Raccoon Biology & Behavior
Average raccoon has a body length of 35 to 70cm (14 to 28 inches), and weights between 5 to 26kg (11 to 57 lbs). It has a unique black shade around the eyes that makes it easily distinguishable. Their ears are rounded and their nose is pointy with white whiskers.
Raccoons are omnivores. They eat anything that is available to them including mice, rats, bird egss, fruits, vegetables, pet food and garbage.
Raccoons breed once a year. Mating season generally starts around December and can continue to June. Gestation period is about 2 months. Most litters are born in April and May but some raccoons can give birth during summer, typically until end of August. Average letter size is 3 to 5 young. It takes 4 weeks for the young to open their eyes and are weaned approximately 3 to 4 months of age.
Raccoon babies are very vocal
Fact: During baby season raccoon males only get together with female raccoons to mate. They get kicked out of the den before babies are born. Male raccoons will kill any litter then come across including their own.
Wonder how raccoon babies sound?
Raccoons are nocturnal but have been seen out during the day in areas with high competition. They like to nest in dry, warm and dark areas such as a hollow of a tree. In urban areas, it can be anywhere such as attics, chimneys and under decks/sheds. They get active by sundown and return to their den before sunrise. They are destructive animals by nature and can cause a lot of damage.
Attics are great den sites for raccoons
Raccoons can physically damage properties by tarring shingles on the roof, destroying soffits, removing and disturbing insulation in the attic and much more. There are also secondary damages such as animal waste, water leakage and mold.
Areas to check:
- Roof Vents
- Roof Pipes
- Under Decks & Sheds
There are many diseases associated with raccoons such as rabies which can be transmitted through a bite. Other important bacterial diseases which affect raccoons are leptospirosis, listeriosis, tetanus, and tularemia. A significant number of raccoons carry a roundworm, Baylisasaris procyonis, and shed it in their feces. This parasite can cause serious illness in humans.
In urban areas raccoons like to nest in attics, chimneys and under decks/sheds.
Start looking for evidence of entry/damage. Common areas are: shingles, roof vents, plumbing pipes, roofline, soffits, inside chimney and around the deck/shed.
Locate the entry hole
During baby season, search the den site for possible babies. Inspect the immediate area for other damages such as chewed wiring, displaced insulation, waste contamination, etc.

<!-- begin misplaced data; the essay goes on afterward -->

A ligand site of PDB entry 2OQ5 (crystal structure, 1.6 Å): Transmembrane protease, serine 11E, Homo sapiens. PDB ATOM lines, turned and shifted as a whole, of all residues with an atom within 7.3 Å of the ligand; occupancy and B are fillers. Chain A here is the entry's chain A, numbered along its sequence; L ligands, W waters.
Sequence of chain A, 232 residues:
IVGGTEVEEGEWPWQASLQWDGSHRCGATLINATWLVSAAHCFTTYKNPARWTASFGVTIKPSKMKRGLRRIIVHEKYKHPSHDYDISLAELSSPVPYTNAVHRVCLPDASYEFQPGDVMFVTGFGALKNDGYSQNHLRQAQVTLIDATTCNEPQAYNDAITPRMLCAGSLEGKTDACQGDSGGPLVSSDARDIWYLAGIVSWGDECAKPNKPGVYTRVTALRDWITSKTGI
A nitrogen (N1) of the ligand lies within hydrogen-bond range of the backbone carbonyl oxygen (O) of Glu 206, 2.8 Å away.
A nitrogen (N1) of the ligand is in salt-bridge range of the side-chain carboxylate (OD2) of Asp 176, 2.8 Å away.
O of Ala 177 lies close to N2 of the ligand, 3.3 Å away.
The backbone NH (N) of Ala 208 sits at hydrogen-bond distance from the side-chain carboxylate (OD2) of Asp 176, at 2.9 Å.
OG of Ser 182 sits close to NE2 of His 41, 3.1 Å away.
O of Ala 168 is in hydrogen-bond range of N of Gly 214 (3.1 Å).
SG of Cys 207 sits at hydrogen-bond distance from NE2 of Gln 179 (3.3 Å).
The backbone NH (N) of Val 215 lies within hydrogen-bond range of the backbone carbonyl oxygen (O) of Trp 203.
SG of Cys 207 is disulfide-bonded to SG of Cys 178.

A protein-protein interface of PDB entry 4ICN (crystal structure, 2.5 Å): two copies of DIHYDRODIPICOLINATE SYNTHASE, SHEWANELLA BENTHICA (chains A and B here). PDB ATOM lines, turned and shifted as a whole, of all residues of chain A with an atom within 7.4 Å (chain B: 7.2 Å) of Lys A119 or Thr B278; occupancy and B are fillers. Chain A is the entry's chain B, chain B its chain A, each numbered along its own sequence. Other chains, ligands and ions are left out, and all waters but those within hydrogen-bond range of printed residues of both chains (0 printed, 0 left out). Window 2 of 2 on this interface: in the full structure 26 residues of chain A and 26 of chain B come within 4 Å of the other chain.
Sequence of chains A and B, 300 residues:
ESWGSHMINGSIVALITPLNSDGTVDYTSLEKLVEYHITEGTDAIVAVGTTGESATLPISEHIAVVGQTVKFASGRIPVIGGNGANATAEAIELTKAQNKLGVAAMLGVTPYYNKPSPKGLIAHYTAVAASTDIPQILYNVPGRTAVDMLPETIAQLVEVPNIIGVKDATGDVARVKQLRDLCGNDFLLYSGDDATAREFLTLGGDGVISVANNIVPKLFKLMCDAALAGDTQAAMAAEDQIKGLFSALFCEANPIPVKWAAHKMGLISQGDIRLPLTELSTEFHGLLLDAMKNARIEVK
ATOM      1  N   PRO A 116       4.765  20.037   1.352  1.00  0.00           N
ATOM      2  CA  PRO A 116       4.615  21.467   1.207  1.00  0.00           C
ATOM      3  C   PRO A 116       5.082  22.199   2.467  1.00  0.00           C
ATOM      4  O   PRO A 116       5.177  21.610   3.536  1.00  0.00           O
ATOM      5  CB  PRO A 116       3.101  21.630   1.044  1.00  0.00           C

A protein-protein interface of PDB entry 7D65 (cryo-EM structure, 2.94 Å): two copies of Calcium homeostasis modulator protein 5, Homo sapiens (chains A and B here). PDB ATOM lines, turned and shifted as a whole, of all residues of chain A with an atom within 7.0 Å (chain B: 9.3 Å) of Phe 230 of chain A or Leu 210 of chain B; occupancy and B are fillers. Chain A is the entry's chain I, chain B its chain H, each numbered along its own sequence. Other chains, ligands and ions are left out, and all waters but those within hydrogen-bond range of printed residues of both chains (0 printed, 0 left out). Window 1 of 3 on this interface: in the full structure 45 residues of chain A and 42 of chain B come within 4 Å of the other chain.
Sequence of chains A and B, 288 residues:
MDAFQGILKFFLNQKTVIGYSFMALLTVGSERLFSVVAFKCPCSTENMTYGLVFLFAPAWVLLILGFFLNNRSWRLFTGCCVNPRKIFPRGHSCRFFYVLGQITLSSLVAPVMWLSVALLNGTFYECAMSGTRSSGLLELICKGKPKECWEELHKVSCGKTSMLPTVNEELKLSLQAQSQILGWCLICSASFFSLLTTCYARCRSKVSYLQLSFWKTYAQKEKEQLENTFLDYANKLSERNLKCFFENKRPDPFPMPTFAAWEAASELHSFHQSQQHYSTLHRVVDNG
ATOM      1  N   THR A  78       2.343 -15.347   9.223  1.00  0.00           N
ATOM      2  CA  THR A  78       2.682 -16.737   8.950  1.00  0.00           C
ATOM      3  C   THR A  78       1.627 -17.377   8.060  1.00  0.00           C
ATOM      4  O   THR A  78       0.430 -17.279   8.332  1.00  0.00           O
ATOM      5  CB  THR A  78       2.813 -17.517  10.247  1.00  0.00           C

Raccoon Removal Methods
There are few different removal methods available but not all are suitable in every situation. NOTE: During baby season (April – August), do not separate raccoon litter from the mother. Before removal either wait for the litter to become mobile (able to leave the den) or If you can access the litter, remove them physically and place in an insulated box right by the entry hole to be reunited with their mother. This will send a message that this den site is not safe anymore and will persuade the mother raccoon to relocate the babies to a secondary den within her territory. This will give them a chance to survive. If the litter is blocked and not removed, they can die within 3 to 5 days and there is a chance the mother will destroy another area to try and get back to her litter, causing more damage. Removing the litter and placing them in an insulated box doesn’t guarantee their safety either. They can die from exposure to cold/heat, being attacked by other predators or becoming abandoned totally.
Check den site for babies
Raccoon litter inside incubator
One Way Door System
Perhaps the best removal method for situations where raccoons have nested inside a structure such as an attic, chimney or under the deck. Totally humane and contactless removal method is preferred by pest control professionals. DO NOT INSTALL DURING BABY SEASON (unless babies don’t exist or have been removed physically). Removal via R108 one way door is quick. Typically raccoons are evicted within 24 to 48 hrs.
Watch R108 In Action
Trapping and relocation can be illegal in some states/territories. This method can be effective in situations where a one way door cannot be utilized. Trapping can work great if you have raccoons damaging your lawn or accidently left your garage door opened and few raccoons entered. Unfortunately it could take a long time to capture the raccoon(s) and difficult to target certain species. Homeowners often catch a skunk instead of a raccoon or vice-versa.
In rare cases, physical removal using a snare might be the best and fastest option. You can use this method if you have a raccoon that accidently got inside your home or business. You need to find the animal and get it outside asap. A snare can be used to achieve this goal. Snares might look inhumane but are actually the opposite. It keeps you away from the animal and keeps the animal safe while being transferred to a cage or released.
Raccoon being snared and removed from inside an apartment
Raccoons are opportunistic animals. They will try to get in from any area that provides an easy access point. It’s a good idea to protect these vulnerable areas to stop raccoons from getting back in. 16 gauge, 1”x1” steel mesh is the best material to use for this purpose. It’s easy to bend and cut and impossible for raccoons to chew or damage it if installed properly.
Areas to protect:
- Roof Vents
- Roof Pipes
- Roofline Gaps
Rhino Excluders® R108 – RACCOON ONE WAY DOOR – Trap Alternative
RHINO EXCLUDERS™ R108 RACCOON ONE WAY DOOR
ABS Plastic body | Light weight | 10” x 8” x 1”
Rhino Excluders™ R108 raccoon one way door is perfect for removing raccoons from attic, soffit, chimney, deck & other areas